While the IconButton is selected on the right side of the IDE under Icon Properties click the “Add” button.

This will allow you to choose a style for the icon and here we will search and select a logout appropriate button. Choose the first one. 

By default the logout button will be in black font and immediately left of the “Page Title” text. Let’s change the font color to white and right align the button. We do this by continuing to change the properties of the iconButton. Set the Icon Color Primary Text to Primary Background (white). Expand and right align the widget via the properties as shown in the image.

At the conclusion, the AppBar of the page should now look like this. Of course there are tons of properties for every widget that you can customize, but we’re keeping things simple for now. 

Now we need to add an action to the button to call the Supabase logout function. In the top right corner, Properties (design) is selected by default, but now select “Actions” and then “Open” the Action Flow Editor. As you will see later, there can be a lot more complexity to the action functionality within FlutterFlow (e.g., function chaining, conditionality), but for now we’ll keep it simple with a single function call.

Just search for “Supabase” and select the Log Out function. Close the Action Flow Editor.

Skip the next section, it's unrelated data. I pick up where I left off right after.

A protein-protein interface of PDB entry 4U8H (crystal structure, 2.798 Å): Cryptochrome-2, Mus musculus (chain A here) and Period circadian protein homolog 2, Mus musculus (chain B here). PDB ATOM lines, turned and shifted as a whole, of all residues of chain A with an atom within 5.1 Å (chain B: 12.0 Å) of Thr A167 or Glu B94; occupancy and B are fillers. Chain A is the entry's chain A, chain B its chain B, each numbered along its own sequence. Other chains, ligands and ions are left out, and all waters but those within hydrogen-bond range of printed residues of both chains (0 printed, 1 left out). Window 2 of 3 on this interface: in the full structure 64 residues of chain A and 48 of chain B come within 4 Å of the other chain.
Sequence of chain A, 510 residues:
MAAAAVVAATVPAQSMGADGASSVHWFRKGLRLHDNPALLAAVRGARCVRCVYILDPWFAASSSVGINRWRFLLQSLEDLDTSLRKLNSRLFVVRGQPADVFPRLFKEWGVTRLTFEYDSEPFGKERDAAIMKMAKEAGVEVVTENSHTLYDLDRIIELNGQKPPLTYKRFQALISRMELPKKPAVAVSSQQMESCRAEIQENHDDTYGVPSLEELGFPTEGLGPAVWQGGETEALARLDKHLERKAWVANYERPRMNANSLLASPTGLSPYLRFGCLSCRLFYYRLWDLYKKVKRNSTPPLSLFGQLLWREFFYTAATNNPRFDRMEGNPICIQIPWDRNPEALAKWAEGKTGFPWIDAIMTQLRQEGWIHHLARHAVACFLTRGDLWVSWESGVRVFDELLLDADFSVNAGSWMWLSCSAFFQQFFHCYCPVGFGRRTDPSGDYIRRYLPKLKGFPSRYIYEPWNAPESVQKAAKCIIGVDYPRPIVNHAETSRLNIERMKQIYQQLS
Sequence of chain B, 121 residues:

What we have done so far is reused a sign-in/sign-up template which already has calls to the database for creating accounts and logging in. We simply added a single button to handle the logout function. 

FlutterFlow Testing

Now we are ready to test authentication by creating accounts, logging in, and logging out. In the top right of the IDE you will see the following:

The lightning icon on the right is where you can run in “Test Mode.” You will click this and in a new window your app will be in test mode. Note that FlutterFlow takes a few minutes to create the testing environment which is connected to your database. Other icons you see above include a bug icon. You cannot run in “Test Mode” if you have any errors. By clicking on the bug icon when you have errors, FlutterFlow will link you specifically to any partially formed actions, unset properties, unset settings, or any other similar issue that requires fixing before testing. 

Once your “Test Mode” app is ready, create a new account and login then logout. If you run into any issues you can debug your test model app simply by opening the developer console in your browser (F12 on Chrome) and see any error information displayed in the console. If you have successfully created an account you can see the user in Supabase under Authentication->Users.

Field and Page Validations

In order to understand a bit more with FlutterFlow let’s add some form validation and include topics such as Page State and Widget State. We can do this by simply adding validation to our create account tab to validate our email address, our passwords, and by ensuring our passwords match. While viewing the Auth1 page you should see this section of widgets on the bottom.

We’ll be focusing on the “SignUpp” column widget. Right click on that widget and select “Wrap Widget,” then select a Form Validation widget. Then change the name of the form from “Form” to “SignupForm” via the pencil icon on the very top right side of the IDE.  Now you have a validation form wrapping your fields.